Also, if you look at the side of the Robitussin, it does say you shouldn't take it without consulting your doctor if you have asthma. I'm not sure how to answer this question, perhaps calling your doctor would be a good idea--or if your area's lung association has a helpline to call, you could ask them about that. There are also numbers you can call to speak with a nurse who can probably answer your question more effectively than us here on YA. You could also check the package insert of your Combivent if you still have it, it should give you further instructions. Answered by Linh Pfeil 11 months ago.
What advantage does Combivent have over Atrovent?
Asked by Leandro Muldrow 11 months ago.
Combivent is a combination of two drugs (ipratropium and albuterol) which work in different ways to relax the bronchial smooth muscle and open up the airways. It is therefore slightly more effective than Atrovent, which contains only ipratropium. Answered by Mitsuko Baton 11 months ago.
Both products have the anticholinergic drug Ipratropium Bromide, this class of drugs, as inhalers are inferior to beta agonists like albuterol which is an added ingredient found in Combivent. It is doubtful that the ipratropium adds much if anything to the albuterol therapeutic effect, but it does add extra side effects. A side note: one of the things beta agonists do is to cut down on histamine release. The drug companies have had an agenda against promoting the use of anti-histamines to treat asthma, and you can even find mis-information about the lack of effectiveness of antihisamines in treating asthma in medical physiology textbooks. Answered by Alvaro Nghiem 11 months ago.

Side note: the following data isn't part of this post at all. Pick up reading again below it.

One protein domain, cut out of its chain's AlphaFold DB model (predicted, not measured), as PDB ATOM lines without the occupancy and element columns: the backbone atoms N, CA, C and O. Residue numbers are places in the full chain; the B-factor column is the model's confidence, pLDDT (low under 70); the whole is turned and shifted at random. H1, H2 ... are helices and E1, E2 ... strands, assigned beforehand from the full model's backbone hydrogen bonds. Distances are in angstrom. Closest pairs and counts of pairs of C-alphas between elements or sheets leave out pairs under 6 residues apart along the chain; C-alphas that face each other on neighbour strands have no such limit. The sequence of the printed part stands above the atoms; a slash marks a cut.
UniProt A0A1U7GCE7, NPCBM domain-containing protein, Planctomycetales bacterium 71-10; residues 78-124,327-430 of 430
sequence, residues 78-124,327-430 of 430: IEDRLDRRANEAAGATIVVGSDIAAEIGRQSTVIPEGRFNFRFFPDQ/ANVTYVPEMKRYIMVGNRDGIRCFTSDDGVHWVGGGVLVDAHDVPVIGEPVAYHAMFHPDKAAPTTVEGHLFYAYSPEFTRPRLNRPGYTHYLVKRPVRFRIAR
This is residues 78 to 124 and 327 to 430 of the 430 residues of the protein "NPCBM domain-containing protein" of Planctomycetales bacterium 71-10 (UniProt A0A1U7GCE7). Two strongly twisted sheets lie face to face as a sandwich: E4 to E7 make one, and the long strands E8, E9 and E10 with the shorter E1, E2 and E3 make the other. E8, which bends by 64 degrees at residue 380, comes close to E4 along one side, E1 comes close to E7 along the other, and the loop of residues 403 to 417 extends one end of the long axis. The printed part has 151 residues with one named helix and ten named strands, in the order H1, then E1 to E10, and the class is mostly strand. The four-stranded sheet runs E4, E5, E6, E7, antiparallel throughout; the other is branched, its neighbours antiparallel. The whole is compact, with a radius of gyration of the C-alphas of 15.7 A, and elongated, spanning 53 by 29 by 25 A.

Can I take Combivent inhaler with ProAir together?
My doctor change my inhalers. I was taking Combivent inhalation aerosol twice every four hours. He changed it to Spiriva once a day and ProAir twice every six hours. I am having trouble with Spiriva, I don't get them from the VA on time, right now I am out of Spirva. Can I take the combivent again with the...
Asked by Junie Traywick 11 months ago.
My doctor change my inhalers. I was taking Combivent inhalation aerosol twice every four hours. He changed it to Spiriva once a day and ProAir twice every six hours. I am having trouble with Spiriva, I don't get them from the VA on time, right now I am out of Spirva. Can I take the combivent again with the ProAir until I get my Spiriva. I was told I can't take both Spiriva and Combivent together. Personally I rather have my combivent, I feel more secure having to take it every 4 hours. Answered by Gayle Ruley 11 months ago.
Combivent contains 2 ingredients, one of which is also the ingredient in ProAir. Combivent is often used as a scheduled medication, ProAir as a "rescue" inhaler. Give your doctor/clinic a call. Answered by Chiquita Lavan 11 months ago.